Monday 7 November 2022

BRAPA is ..... PITCHER PERFECT (Kenty was Plenty Part 10/11)

Sadly, this isn't a tale about the day I finally turned my back on boring real ale, ordered a pitcher of 'Woo Woo' and 'Sex on the Beach', and went 'oi oi, chug chug chug'.  I'm sure that day will come.  Five zillion new Central London ticks to do after all.

'Twas my final day in Kent (sad face), a six day holiday just isn't enough in a pub county like this. 

Selling your house, not shaving for a year, living in a cave or a tent on a diet of berries and small woodland mammals is the best way to crack Kent in an expedient manner.

This was pub two, and this is today's BRAPA and chauffeur, Faversham's favourite son, Richard Pitcher:

Sun, Bredgar (2410 / 3974) was quite shit, in nearly every way.  I could leave it there, but I best expand.  It was soulless but fairly busy, mainly due to a large group of elderly gents in lycra ignorantly blocking floor space and causing trip hazards with giant rucksacks, or with their faces in the nosebag.  The younger barmaid was a misery guts, making no effort on the facial muscle front, serving us from a misery guts range of Courage Directors or Shep Neame Master Brew.  I opted for the latter despite two recent bad experiences with it, and the one chink of light in this sorry tale is that the M.B. was excellent qual. - more like the beer that Kent folk keep telling me it should be.   The older barmaid almost returns Richard's smile.  But it comes so unnaturally, her face contorts into a twitchy sour grimace.  At least the village duck pond was nice.  I bet her ancestors got dunked in here 300 years ago.  I'd hardly been enthused by the Three Tuns at Lower Halstow despite its CAMRA award winning status, but compared with this, it was the Red Lion at Snargate.  And I've not even been to that one yet! 

Still in the GBG?  No.  Ha!  But I can't really crow about it cos any churn is unhelpful.

It wouldn't be the most 'end of the line vaguely nautical' pub of the day, but there was something quite 'end of line vaguely nautical' about our third pub today .......

Ship, Conyer (2411 / 3975) marked an upturn in fortunes today, although anything following the Sun in Bredgar would ..... unless perhaps you are a manic depressive who has the Bay Horse in Market Weighton as their local, or live in Maidstone and your limited mobility means you can only get as far as the Stag.  "All pubs called the Ship should be in the GBG" Daddy BRAPA exclaimed Saturday just gone, and on this evidence I'd agree.  Okay, so it was a bit bare boarded and sparse, but it had enough nautical nods to make it notable.  It was empty when we arrived, unsurprising given the location? But it had a genuine warmth as the barmaid reminded us that it is possible to be a rural North Kenter, jolly and wear an exciting t-shirt.  Canterbury Ales are fine,  not my favourites, but as they tend to be named after Chaucer's tales I like the challenge of 'collecting' them.  '3 Hop Pale' here, not one of better known works.  In the process, I'm told off for pronouncing 'Bath' in a northern way.  'Baaarth?'  Ugh!   The ale slips down well, the taps in the loos were a bit too powerful, a random pile of logs threaten to do something, and the 'tables' look a bit like crypts.  If Dracula wakes up, my pint spills everywhere.  Some customers finally arrived, most notably a lady at the bar brandishing a menu.  She orders custard, ice cream and steak.  In that order.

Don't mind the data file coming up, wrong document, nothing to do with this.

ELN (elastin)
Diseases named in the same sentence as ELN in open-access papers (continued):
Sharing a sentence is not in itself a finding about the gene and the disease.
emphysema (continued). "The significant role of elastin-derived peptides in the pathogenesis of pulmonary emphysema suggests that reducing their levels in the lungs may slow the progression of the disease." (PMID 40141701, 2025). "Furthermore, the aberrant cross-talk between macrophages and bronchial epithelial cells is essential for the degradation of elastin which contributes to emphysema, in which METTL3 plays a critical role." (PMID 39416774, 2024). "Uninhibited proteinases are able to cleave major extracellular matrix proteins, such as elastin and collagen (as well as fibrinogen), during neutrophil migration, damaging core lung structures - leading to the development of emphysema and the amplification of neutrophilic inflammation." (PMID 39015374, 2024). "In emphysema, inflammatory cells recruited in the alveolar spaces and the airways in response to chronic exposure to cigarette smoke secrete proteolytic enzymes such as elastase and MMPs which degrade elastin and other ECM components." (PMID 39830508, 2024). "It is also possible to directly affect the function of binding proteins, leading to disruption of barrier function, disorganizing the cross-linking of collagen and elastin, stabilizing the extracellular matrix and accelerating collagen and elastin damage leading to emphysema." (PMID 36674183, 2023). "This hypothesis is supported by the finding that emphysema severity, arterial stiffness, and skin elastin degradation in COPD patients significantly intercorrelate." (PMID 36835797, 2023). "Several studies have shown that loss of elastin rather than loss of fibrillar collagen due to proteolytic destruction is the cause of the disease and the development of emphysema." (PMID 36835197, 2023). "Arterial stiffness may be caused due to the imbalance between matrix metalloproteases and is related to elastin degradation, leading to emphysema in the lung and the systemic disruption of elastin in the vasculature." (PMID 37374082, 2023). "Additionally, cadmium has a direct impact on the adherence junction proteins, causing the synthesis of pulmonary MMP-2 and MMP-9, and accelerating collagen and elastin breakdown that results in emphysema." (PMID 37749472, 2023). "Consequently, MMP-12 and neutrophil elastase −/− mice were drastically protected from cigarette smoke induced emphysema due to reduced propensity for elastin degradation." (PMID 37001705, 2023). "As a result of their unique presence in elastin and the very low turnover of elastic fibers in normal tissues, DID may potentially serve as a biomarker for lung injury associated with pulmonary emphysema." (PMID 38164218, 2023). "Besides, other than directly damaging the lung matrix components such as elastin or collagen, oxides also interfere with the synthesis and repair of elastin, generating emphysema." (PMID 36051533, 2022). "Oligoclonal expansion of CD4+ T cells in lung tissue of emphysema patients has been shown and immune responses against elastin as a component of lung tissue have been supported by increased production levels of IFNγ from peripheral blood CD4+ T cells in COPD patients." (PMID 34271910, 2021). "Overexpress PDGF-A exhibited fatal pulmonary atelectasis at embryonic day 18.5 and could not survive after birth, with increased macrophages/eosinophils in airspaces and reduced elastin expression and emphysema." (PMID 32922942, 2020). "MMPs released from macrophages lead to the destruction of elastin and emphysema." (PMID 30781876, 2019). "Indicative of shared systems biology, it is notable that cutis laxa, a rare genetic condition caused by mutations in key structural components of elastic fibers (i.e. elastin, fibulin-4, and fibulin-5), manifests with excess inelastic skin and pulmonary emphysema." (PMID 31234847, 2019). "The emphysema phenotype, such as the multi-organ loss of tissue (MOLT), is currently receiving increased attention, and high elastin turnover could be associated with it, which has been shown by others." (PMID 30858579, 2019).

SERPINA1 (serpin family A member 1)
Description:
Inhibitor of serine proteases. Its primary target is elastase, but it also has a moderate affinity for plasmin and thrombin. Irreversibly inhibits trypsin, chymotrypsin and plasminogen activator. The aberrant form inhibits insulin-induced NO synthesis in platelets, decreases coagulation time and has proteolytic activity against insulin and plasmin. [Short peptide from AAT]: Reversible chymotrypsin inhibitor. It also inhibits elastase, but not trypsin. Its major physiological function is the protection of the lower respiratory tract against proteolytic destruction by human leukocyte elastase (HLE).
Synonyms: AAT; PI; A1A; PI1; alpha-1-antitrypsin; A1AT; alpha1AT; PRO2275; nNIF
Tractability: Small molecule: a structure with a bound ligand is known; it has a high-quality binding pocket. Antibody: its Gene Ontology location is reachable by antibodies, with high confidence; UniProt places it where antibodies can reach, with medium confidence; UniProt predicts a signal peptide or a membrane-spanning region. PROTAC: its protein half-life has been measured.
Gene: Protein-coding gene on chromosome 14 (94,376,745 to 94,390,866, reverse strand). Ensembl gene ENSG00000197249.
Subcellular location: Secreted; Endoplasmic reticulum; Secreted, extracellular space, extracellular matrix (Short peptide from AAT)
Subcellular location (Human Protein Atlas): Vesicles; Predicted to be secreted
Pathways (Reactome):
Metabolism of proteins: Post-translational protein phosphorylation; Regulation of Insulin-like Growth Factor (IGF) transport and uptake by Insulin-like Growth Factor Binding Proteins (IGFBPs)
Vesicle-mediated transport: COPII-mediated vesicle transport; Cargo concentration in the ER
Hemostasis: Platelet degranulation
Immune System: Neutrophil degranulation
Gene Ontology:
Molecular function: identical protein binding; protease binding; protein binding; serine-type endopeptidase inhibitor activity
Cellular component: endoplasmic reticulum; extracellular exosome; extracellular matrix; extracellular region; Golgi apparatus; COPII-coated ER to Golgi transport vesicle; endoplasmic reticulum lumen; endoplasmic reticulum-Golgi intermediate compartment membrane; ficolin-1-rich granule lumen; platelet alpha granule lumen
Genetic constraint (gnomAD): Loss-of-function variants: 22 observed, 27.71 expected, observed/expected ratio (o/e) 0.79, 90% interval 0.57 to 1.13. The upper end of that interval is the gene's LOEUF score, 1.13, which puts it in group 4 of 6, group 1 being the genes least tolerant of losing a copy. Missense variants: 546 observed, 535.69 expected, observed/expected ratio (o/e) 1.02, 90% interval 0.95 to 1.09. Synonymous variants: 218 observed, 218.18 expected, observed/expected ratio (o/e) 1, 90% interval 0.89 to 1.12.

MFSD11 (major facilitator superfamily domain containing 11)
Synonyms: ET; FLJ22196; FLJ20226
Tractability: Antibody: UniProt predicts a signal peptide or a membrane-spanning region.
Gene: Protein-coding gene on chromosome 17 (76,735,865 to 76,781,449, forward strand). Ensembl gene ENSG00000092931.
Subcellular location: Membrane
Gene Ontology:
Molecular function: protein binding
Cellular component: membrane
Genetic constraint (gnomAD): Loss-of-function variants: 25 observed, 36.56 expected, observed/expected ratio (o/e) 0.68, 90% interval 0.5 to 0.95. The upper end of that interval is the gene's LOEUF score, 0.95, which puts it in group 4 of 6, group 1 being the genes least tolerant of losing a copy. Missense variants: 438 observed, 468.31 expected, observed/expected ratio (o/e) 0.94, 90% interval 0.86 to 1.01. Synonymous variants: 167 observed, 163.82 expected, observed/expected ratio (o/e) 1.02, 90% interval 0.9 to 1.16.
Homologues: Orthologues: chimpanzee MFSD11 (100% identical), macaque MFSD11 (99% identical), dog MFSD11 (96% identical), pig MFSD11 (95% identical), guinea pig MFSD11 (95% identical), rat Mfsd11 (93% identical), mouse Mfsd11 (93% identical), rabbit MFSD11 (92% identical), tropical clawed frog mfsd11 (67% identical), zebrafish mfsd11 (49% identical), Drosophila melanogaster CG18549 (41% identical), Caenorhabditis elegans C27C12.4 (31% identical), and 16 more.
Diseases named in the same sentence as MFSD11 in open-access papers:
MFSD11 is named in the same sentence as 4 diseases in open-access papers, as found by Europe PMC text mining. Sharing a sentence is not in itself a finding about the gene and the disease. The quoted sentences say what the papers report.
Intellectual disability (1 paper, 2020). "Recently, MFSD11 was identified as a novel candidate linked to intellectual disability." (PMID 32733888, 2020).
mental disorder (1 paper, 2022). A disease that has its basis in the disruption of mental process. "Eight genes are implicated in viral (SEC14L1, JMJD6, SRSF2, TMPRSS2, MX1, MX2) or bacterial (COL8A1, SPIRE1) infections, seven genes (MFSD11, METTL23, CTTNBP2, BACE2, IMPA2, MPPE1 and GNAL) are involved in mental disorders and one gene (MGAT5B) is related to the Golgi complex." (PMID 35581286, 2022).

Still in the GBG?  It is, and I think it just about deserves it!

But if that was a vaguely nautical end of line step in the right direction, well, in the words of Bachman Turner Overdrive (who I only know about thanks to Smashie and Nicey), I ain't seen nothin' yet! 

Our final pub of Part 10 is listed under Faversham, but in reality, it is as remote as any Kentish pub, in a made up place called Hollowshore.  The roads soon become potholed dirt tracks leading nowhere, imagine a sort of 'Tandle-by-the-Sea'.  You can look out to Sheppey from a reassuringly safe distance.  It is magical.  It is bleak.  It is a throwback to a time I never experienced.  It is impossible to fully do it justice without visting.  

It closes mid afternoon, hence our haste to get this one 'out of the way'. The pub is like some weatherboarded hut, it is a bit like Round the Twist without being set in a lighthouse. 

Welcome to Shipwrights Arms, Faversham (2412 / 3976).  The enchanting, spellbinding atmosphere continues into the bowels of this dimly lit, rickety wooden old jewel, full of seafaring bygone bric-a-brac.  You can smell and hear the crackling woodburner, this pub needs it, the draught is permanent.  A winter night in here must be special.  Model ships dominate, but as I go to find the loo (rare sliding door not marked with 'gents' or 'ladies') a model pirate makes me jump, lurking behind some fishing nets.  Suddenly the Ship at Conyer efforts look a bit token.  The ales come directly from the barrel, I panic and go for a 4.8% Kent Prohibition.  Gorgeous as it is, I wish I'd gone Goachers Mild, it may've helped me last the pace a bit longer later on!  In an interesting juxtaposition to all that was encircling us, an American businessman stomped around, followed gingerly by the current owner, in what appeared to be a (not very) hostile takeover bid, uttering 'gee, ain't it swell?' every two minutes (probably).   When American flags and bald eagles are jutting from every pub orifice in a few months time, you know where you heard it first.  Visit while you can would be my advice, a beauty!  

Still in GBG?  You betcha! 

Join me on Wednesday for our final Kentish review.  I'd never have believed I'd enjoy a pub more than this one today .... but somehow, I would!  But which one?  Tune in to find out.

Thanks for reading / skimming / looking at the pictures cos you are a simpleton,



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